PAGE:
The Georgia Workers’ Compensation Act can provide many benefits to Georgia claimants. Yet it can also act as a roadblock to certain claims, as one recent case illustrates.
In that case, a hospital employee in Missouri was a courier who was responsible for delivering medical supplies. He was supposed to work on a day when there was a severe winter storm. His supervisor asked his superior whether the employee should drive that day, and he was told that he should but that he should drive slowly and carefully. During his shift, the employee’s supervisor called the employee to check on him, and the employee said that his windshield was freezing. The supervisor called his superior again, who said that he should continue to work. Later during his shift, the employee’s vehicle slid off the road, and the employee died as a result. The employee was not delivering any supplies that needed immediate delivery.
The employee’s wife sued the two supervisors for wrongful death, claiming they were negligent in directing the employee to drive his route despite the conditions. The defendants argued the lawsuit was barred by the exclusivity provision in the state’s workers’ compensation act.
The state’s workers’ compensation act states that an employer is liable under the workers’ compensation act for the injury or death of an employee arising out of and in the course of employment, and it is released from all other liability. However, a co-employee is not included under the definition of employer and thus is not covered under the act. Yet if a co-employee is carrying out the non-delegable duties of the employer, the employer remains liable, even though the employer has assigned the duties to the employee. In that case, an injured employee cannot bring a negligence claim against a co-employee.
In this case, the court explained that other courts have held that the duty to provide a safe place to work is a non-delegable duty. The court found that the supervisors’ decision not to pull him from his route due to dangerous weather conditions clearly fell within the employer’s non-delegable duty to provide a safe workplace. Therefore, the lawsuit was barred by the workers’ compensation act.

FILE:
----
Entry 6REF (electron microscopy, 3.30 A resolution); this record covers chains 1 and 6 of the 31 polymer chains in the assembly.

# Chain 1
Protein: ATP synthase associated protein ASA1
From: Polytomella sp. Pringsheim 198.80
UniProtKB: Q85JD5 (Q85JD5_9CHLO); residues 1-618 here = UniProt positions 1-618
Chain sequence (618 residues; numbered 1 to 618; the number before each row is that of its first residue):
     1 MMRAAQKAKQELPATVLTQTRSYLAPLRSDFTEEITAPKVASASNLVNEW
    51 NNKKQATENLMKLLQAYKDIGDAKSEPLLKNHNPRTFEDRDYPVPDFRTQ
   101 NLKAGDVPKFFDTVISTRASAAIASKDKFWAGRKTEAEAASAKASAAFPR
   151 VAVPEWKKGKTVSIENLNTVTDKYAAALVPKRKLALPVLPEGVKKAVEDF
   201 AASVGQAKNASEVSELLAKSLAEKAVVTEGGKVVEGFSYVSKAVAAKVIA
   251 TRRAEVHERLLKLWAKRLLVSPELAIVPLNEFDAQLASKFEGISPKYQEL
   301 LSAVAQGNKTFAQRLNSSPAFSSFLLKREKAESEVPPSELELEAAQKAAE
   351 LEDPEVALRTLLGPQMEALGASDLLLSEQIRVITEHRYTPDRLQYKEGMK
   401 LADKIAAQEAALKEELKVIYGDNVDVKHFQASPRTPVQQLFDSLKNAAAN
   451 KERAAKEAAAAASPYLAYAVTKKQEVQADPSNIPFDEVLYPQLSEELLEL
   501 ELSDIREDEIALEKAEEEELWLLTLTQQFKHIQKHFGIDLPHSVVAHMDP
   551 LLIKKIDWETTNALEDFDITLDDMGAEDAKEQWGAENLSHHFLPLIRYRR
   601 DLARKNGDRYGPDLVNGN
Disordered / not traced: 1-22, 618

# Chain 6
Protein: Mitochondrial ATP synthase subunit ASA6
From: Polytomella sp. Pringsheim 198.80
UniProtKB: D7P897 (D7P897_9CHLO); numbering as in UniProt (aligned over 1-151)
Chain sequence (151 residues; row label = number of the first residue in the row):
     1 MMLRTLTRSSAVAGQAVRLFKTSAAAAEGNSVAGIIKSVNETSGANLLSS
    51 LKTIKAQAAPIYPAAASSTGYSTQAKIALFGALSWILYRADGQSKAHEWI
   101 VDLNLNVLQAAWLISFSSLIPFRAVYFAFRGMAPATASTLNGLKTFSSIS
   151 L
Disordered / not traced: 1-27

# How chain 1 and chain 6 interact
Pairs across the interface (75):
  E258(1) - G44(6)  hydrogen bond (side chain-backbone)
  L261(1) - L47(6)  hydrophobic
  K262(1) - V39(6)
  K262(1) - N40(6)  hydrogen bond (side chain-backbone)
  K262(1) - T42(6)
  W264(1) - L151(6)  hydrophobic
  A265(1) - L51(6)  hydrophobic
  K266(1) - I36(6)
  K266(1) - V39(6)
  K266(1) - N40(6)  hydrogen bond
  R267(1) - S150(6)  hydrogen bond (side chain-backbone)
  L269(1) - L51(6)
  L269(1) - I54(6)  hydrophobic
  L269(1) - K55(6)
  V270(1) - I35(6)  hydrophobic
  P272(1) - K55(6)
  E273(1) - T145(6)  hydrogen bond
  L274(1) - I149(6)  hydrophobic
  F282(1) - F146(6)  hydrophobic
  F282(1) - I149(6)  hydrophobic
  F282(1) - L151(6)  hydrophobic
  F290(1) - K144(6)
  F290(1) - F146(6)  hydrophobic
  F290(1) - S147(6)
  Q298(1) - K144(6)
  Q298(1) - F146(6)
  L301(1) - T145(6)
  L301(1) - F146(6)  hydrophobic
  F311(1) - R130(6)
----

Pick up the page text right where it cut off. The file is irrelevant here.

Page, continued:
Georgia’s Exclusivity Provision
In Georgia, the Workers’ Compensation Act states that the “rights and remedies” granted to an employee under the Act “shall exclude and be in place of all other rights and remedies of such employee, his or her personal representative, parents, dependents, or next of kin, and all other civil liabilities whatsoever at common law or otherwise, on account of such injury, loss of service, or death.” In addition, unlike in the case above, co-workers are generally protected. Under O.C.G.A. § 34-9-11(a), generally a claim cannot be brought against “an employee of the same employer.”
Contact a Georgia Workers’ Compensation Attorney
If you or a loved one has been injured at work, you may be entitled to Georgia workers’ compensation benefits. At the Georgia law office of J. Franklin Burns, P.C., our attorneys have decades of experience handling workers’ compensation claims. Our experienced Atlanta workers’ compensation attorneys can skillfully lead you through the process of pursuing benefits. We offer quality legal representation and responsive client service. To learn more about how we can help you obtain workers’ compensation benefits, call us for a free consultation at 404-303-7770.
More Blog Entries:
The Importance of Filing a Timely Workers’ Compensation Claim in Georgia, April 3, 2018, Atlanta Workers’ Compensation Lawyer Blog
Georgia Goodyear Plant Fined for Federal Workplace Violations, March 26, 2018, Atlanta Workers’ Compensation Lawyer Blog